Deciphering data privacy

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AlixPartners director David White has investigated financial fraud as part of the US Department of Justice’s multi-agency bank fraud taskforce and has served as special e-discovery counsel for numerous multinational Fortune 100 companies. India Business Law Journal tapped his knowledge on data localization and other protection issues

Explain data localization, how it may apply to companies large and small, and why in-house counsel and law firms need to be familiar with its implications?

Data localization refers to legal requirements that data be stored within a certain jurisdiction. These requirements come in a number of different flavours, each driven by a different motivation.

The motivations can be based on national security and defence, cyber security and crime prevention, anti-terrorism and government surveillance, data privacy and protection of citizens, or quelling political dissent and opposition.

The types of data that are required to be maintained in the jurisdiction, and the way the data must be maintained, is typically driven by the underlying motivations. For example, law protecting national security and defence typically prohibits the export of any data that falls within the definition of the regulations. China’s state secret laws, which make the export of any state secrets a criminal act, are a well-known example. A lesser known example is the South Korean prohibition on the export of map data, though any foreigner who has tried to use Google Maps when navigating Seoul has felt their impact.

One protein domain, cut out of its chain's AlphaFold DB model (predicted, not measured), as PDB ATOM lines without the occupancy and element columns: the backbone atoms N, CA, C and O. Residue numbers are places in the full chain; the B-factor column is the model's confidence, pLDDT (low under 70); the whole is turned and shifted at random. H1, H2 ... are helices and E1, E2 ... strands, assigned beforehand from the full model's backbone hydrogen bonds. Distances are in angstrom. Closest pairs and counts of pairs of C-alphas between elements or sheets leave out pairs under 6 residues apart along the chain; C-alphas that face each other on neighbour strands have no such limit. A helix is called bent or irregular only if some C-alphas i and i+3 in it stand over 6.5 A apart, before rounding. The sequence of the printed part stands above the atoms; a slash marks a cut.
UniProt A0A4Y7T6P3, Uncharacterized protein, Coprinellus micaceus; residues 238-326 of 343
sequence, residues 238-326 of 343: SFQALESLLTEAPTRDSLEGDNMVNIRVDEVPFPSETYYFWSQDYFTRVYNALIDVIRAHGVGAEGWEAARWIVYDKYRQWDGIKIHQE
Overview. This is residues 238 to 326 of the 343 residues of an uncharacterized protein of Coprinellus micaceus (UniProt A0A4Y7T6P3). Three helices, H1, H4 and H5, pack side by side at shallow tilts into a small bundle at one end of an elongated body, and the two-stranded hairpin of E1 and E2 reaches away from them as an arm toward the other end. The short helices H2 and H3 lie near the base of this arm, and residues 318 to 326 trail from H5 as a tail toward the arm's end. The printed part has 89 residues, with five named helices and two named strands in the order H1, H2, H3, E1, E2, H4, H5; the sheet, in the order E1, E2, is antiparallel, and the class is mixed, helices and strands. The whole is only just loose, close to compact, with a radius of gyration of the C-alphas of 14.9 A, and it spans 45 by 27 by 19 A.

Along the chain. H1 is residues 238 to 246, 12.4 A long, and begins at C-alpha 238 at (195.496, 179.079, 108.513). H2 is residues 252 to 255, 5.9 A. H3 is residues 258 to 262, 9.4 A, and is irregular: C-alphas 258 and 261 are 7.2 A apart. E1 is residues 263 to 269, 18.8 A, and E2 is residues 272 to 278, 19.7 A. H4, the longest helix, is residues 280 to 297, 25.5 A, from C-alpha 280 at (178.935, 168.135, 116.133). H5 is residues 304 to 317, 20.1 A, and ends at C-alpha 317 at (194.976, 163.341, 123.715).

Where surveillance and law enforcement gain access to information is the driving motivation, be it for anti-terrorism, stopping cybercrime or quelling dissent, and the laws typically apply to telecoms and internet service provider data. Rather than prohibiting export, they also tend to only require that a copy remains within the jurisdiction. Laws focused on data privacy and consumer protection tend to allow export, but with caveats that data will be properly protected after they are transported out of the country.

How do Asian jurisdictions compare with the US or elsewhere with regard to data localization requirements?

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